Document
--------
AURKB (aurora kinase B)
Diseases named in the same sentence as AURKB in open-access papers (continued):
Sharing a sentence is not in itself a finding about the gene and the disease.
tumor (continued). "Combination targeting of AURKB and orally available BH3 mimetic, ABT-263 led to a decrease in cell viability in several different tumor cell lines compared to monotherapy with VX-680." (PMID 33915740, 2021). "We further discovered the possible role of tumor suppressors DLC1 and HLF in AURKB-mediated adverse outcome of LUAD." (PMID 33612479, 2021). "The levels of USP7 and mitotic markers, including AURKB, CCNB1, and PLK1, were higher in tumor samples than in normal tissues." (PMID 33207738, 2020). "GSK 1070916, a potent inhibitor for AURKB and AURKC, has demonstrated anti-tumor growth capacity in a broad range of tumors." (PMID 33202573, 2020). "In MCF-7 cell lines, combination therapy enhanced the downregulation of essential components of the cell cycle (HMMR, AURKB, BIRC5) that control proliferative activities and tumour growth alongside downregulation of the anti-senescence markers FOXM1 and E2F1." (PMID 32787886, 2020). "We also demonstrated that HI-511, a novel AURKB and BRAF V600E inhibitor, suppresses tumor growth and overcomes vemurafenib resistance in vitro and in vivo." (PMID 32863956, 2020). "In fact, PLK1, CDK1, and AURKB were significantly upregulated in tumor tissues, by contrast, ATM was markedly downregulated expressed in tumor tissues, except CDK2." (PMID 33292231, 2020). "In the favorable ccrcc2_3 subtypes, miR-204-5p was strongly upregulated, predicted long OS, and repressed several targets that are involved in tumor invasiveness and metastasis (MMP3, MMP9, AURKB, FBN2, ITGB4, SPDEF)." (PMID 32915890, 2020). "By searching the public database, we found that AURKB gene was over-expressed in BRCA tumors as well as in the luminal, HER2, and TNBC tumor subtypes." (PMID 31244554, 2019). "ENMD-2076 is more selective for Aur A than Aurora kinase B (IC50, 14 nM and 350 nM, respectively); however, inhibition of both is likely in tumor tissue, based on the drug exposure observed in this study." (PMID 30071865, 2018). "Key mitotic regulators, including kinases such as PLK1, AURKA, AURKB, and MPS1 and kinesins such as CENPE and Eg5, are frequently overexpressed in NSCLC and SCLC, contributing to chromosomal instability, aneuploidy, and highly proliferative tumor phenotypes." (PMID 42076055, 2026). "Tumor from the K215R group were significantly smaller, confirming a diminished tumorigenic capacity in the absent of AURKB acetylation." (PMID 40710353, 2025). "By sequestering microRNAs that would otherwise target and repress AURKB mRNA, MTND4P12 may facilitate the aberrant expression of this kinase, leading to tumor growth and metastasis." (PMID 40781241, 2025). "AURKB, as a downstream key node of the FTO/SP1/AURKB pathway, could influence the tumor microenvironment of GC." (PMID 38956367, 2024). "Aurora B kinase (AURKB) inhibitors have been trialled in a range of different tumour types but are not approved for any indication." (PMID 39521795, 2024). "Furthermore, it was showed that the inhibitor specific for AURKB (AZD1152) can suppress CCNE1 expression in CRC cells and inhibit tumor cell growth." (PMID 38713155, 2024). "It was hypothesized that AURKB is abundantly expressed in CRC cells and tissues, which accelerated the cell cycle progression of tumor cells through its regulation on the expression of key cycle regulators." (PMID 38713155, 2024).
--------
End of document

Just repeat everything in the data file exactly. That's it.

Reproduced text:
AURKB (aurora kinase B)
Diseases named in the same sentence as AURKB in open-access papers (continued):
Sharing a sentence is not in itself a finding about the gene and the disease.
tumor (continued). "Combination targeting of AURKB and orally available BH3 mimetic, ABT-263 led to a decrease in cell viability in several different tumor cell lines compared to monotherapy with VX-680." (PMID 33915740, 2021). "We further discovered the possible role of tumor suppressors DLC1 and HLF in AURKB-mediated adverse outcome of LUAD." (PMID 33612479, 2021). "The levels of USP7 and mitotic markers, including AURKB, CCNB1, and PLK1, were higher in tumor samples than in normal tissues." (PMID 33207738, 2020). "GSK 1070916, a potent inhibitor for AURKB and AURKC, has demonstrated anti-tumor growth capacity in a broad range of tumors." (PMID 33202573, 2020). "In MCF-7 cell lines, combination therapy enhanced the downregulation of essential components of the cell cycle (HMMR, AURKB, BIRC5) that control proliferative activities and tumour growth alongside downregulation of the anti-senescence markers FOXM1 and E2F1." (PMID 32787886, 2020). "We also demonstrated that HI-511, a novel AURKB and BRAF V600E inhibitor, suppresses tumor growth and overcomes vemurafenib resistance in vitro and in vivo." (PMID 32863956, 2020). "In fact, PLK1, CDK1, and AURKB were significantly upregulated in tumor tissues, by contrast, ATM was markedly downregulated expressed in tumor tissues, except CDK2." (PMID 33292231, 2020). "In the favorable ccrcc2_3 subtypes, miR-204-5p was strongly upregulated, predicted long OS, and repressed several targets that are involved in tumor invasiveness and metastasis (MMP3, MMP9, AURKB, FBN2, ITGB4, SPDEF)." (PMID 32915890, 2020). "By searching the public database, we found that AURKB gene was over-expressed in BRCA tumors as well as in the luminal, HER2, and TNBC tumor subtypes." (PMID 31244554, 2019). "ENMD-2076 is more selective for Aur A than Aurora kinase B (IC50, 14 nM and 350 nM, respectively); however, inhibition of both is likely in tumor tissue, based on the drug exposure observed in this study." (PMID 30071865, 2018). "Key mitotic regulators, including kinases such as PLK1, AURKA, AURKB, and MPS1 and kinesins such as CENPE and Eg5, are frequently overexpressed in NSCLC and SCLC, contributing to chromosomal instability, aneuploidy, and highly proliferative tumor phenotypes." (PMID 42076055, 2026). "Tumor from the K215R group were significantly smaller, confirming a diminished tumorigenic capacity in the absent of AURKB acetylation." (PMID 40710353, 2025). "By sequestering microRNAs that would otherwise target and repress AURKB mRNA, MTND4P12 may facilitate the aberrant expression of this kinase, leading to tumor growth and metastasis." (PMID 40781241, 2025). "AURKB, as a downstream key node of the FTO/SP1/AURKB pathway, could influence the tumor microenvironment of GC." (PMID 38956367, 2024). "Aurora B kinase (AURKB) inhibitors have been trialled in a range of different tumour types but are not approved for any indication." (PMID 39521795, 2024). "Furthermore, it was showed that the inhibitor specific for AURKB (AZD1152) can suppress CCNE1 expression in CRC cells and inhibit tumor cell growth." (PMID 38713155, 2024). "It was hypothesized that AURKB is abundantly expressed in CRC cells and tissues, which accelerated the cell cycle progression of tumor cells through its regulation on the expression of key cycle regulators." (PMID 38713155, 2024).